Western Union Scams
How to Avoid Them
Western Union is a legitimate business that provides valuable services, but it has become a favorite tool of online thieves.
When transferring money using Western Union, the money is gone and there is no way to reverse the payment once the recipient of the funds leaves the Western Union office. With this in mind, you should use Western Union to send money only to people you know.
The most common scams involve somebody who wants to buy what you’re selling online. A buyer might send a payment to you, and then ask that you wire money back or send funds by Western Union. In those situations, there’s a good chance you’re being taken for a ride.
Con artists are surprisingly good at what they do and have the ability to persuade even savvy people to send them money.
Red flags of popular scams include:
- A buyer sends you extra money (more than the purchase price) to cover shipping costs, especially for expensive-to-ship items.
- Somebody from out of town was planning to rent your apartment, but things fell through, and they want the security deposit back.
- Your buyer accidentally got a cashier’s check for the wrong amount, but they trust you to send back any excess.
In addition to scams that ask you to refund money, thieves also can take your money by selling items online, demanding payment by Western Union or Money Gram, then not sending the items.
What If I Already Got Paid?
You might wonder how it’s possible to lose money if you already received a payment from your buyer. Unfortunately, money does not move through the banking system as fast as you might expect—unless you use a traditional wire transfer.
If you receive a check—even an official check or a cashier’s check—the check might bounce several weeks after you deposit it. However, your bank will add the funds to your account balance and allow you to withdraw the money as if the check was good. But you are ultimately responsible for all deposits. Therefore, if the check bounces after you withdraw the cash, you’ll have to replace those funds.
The same holds true for electronic payments. A scammer might send money to your PayPal or Venmo account, and you might think all is well, but those charges can be reversed. The sender could have used a stolen credit card or a hacked account, or they might simply dispute the transaction. Either way, you won’t find out about it until after you've received the payment—which may later be reversed.
How Scammers Get Away With It
It’s reasonable to assume that the police can easily find the thief using information from the bank accounts used and video surveillance from anywhere the thief picked up the money. In most cases, however, law enforcement agencies can’t do anything—in many cases, the scammers are overseas and impossible to find.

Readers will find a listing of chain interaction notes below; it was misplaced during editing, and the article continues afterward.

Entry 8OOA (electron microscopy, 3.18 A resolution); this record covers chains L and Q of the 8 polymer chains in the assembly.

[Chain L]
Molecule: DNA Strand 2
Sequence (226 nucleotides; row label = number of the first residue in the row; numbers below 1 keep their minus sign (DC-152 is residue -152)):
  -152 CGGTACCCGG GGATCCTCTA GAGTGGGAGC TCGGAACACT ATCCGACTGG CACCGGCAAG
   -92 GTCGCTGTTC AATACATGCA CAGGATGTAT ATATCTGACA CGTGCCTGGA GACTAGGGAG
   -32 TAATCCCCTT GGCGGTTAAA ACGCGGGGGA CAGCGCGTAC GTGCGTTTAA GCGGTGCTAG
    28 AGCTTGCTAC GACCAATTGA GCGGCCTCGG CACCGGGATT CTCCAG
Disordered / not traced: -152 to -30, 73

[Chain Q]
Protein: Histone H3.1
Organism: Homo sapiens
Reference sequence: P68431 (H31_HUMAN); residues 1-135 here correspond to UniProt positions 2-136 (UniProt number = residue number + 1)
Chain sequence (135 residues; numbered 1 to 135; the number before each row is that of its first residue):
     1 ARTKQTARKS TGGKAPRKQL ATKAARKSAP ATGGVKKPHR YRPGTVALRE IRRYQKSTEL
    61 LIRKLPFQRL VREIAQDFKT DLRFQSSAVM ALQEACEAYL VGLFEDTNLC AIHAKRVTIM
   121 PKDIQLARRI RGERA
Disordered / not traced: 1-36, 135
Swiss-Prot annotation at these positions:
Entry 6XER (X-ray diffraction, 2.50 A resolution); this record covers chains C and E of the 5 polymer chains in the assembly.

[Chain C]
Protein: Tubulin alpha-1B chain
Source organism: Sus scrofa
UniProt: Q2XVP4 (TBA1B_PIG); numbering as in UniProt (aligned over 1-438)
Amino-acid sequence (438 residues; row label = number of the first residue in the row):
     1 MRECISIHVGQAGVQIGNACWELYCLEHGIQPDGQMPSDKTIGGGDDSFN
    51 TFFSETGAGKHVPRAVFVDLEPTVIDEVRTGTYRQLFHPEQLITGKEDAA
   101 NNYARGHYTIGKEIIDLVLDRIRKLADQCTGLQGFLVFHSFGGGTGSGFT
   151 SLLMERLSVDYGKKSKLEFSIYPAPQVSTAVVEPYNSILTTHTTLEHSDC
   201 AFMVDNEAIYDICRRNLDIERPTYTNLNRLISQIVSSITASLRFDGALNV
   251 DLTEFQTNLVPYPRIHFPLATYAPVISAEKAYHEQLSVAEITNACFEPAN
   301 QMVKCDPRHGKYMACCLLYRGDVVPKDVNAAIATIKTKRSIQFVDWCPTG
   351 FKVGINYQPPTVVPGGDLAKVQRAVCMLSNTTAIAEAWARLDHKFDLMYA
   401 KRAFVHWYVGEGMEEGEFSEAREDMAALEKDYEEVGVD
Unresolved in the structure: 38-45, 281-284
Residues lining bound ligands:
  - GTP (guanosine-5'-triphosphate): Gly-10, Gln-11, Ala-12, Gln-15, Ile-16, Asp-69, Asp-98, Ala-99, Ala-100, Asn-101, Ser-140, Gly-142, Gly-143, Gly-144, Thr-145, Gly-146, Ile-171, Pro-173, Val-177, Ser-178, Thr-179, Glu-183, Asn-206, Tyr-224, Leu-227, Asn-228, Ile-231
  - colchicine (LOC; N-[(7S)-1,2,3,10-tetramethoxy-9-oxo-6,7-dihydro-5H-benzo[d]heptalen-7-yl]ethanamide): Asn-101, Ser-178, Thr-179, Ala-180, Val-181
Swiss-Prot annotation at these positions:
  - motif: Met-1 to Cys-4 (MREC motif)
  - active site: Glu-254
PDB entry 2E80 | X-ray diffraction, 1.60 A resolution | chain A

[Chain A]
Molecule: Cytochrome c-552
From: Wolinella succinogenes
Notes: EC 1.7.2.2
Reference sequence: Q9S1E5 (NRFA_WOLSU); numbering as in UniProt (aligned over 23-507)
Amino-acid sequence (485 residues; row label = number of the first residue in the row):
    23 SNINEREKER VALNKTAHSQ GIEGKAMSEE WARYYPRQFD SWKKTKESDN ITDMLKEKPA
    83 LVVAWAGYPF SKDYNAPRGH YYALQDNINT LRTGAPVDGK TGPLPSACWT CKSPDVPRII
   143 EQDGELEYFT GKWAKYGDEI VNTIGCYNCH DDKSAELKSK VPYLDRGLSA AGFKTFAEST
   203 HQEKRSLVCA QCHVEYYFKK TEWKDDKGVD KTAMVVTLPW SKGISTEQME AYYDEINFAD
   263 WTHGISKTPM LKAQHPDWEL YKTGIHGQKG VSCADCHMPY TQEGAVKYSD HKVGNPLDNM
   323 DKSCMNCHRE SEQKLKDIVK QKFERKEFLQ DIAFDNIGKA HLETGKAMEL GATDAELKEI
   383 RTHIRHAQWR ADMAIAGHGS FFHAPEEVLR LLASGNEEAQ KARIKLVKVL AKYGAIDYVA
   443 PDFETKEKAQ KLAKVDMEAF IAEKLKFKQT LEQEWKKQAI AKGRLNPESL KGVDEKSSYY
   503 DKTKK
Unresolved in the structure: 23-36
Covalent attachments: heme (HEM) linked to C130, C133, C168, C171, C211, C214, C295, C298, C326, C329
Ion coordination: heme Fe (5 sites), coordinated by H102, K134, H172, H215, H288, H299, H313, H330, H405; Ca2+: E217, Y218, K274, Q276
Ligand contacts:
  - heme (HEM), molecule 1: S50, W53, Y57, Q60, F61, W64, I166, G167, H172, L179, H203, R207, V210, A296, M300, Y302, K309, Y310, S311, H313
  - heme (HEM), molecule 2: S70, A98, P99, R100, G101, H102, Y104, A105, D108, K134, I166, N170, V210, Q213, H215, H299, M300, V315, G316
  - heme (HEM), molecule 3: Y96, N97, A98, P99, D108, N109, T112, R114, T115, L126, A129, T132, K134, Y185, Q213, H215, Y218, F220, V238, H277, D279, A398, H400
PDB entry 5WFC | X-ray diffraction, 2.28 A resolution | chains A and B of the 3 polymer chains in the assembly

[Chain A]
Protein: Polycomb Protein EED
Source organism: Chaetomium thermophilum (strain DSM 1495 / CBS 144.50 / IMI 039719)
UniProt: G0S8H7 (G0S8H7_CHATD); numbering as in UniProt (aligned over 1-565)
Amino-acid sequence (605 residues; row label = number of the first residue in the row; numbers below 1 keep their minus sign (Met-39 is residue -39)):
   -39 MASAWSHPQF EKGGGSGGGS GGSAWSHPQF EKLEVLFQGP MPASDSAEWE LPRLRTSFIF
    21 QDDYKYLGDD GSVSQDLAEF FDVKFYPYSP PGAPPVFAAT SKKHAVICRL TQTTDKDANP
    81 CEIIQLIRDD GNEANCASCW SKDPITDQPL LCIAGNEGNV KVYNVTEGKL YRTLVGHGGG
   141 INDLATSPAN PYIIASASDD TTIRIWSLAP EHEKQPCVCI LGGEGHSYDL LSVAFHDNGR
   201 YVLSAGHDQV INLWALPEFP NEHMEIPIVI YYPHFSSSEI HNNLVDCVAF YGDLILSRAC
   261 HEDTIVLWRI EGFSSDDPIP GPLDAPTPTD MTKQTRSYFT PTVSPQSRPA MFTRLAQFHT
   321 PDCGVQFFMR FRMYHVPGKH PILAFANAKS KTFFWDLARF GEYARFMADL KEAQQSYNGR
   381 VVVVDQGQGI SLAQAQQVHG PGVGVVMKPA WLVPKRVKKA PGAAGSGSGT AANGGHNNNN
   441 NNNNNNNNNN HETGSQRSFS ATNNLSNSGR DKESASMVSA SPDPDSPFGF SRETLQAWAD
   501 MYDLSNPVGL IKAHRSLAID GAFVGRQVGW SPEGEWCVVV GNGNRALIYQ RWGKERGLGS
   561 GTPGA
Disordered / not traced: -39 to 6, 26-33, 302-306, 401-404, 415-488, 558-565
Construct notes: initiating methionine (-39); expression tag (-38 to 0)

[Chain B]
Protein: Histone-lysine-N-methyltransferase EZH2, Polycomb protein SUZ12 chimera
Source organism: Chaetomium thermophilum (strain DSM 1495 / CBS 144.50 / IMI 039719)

Unfortunately, it’s easy for thieves to give you the impression that they are local. They can send and receive text messages using local numbers via a voice over internet protocol (VOIP).
Many of these scams originate outside of the United States. Some countries do not have the identification standards the U.S. has. Fake IDs might be easier to come by and be less recognizable in other nations, making it easier to create scams via Western Union in countries where ID is standardized.
Recipients in other countries sometimes just need a few details about the transaction—perhaps a transaction ID, known as the MTCN, or their name, to walk away with your cash.
Consider using a service such as PayPal to protect yourself when purchasing from or selling to individuals online. Sites such as eBay have buyer protection policies to assist buyers who have been scammed and a dispute resolution process.
Craigslist is a popular platform used by Western Union scammers. To avoid scams, insist on local, cash-only buyers unless you have a good reason to do a transaction otherwise.
For a more customized online purchasing experience, try an online escrow service, which can help both parties trade with confidence.
Awareness and education are the best way to prevent scams. If you believe you are the victim of a scam, Western Union provides a hotline you can call for information and help. Always call law enforcement if you or someone you know is a victim of a scam.
Western Union. "Fraud Types." Accessed March 24, 2020.
Western Union. "Money Transfer Never-Evers." Accessed March 24, 2020.
Venmo. "User Agreement." Accessed March 24, 2020.
FBI. "Common Fraud Schemes." Accessed March 24, 2020.
Federal Communications Commission. "Voice Over Internet Protocol." Accessed March 24, 2020.
Western Union. "What's a Tracking Number?" Accessed March 24, 2020.
eBay. "Money Back Guarantee." Accessed March 24, 2020.
Western Union. "Report Fraud." Accessed March 24, 2020.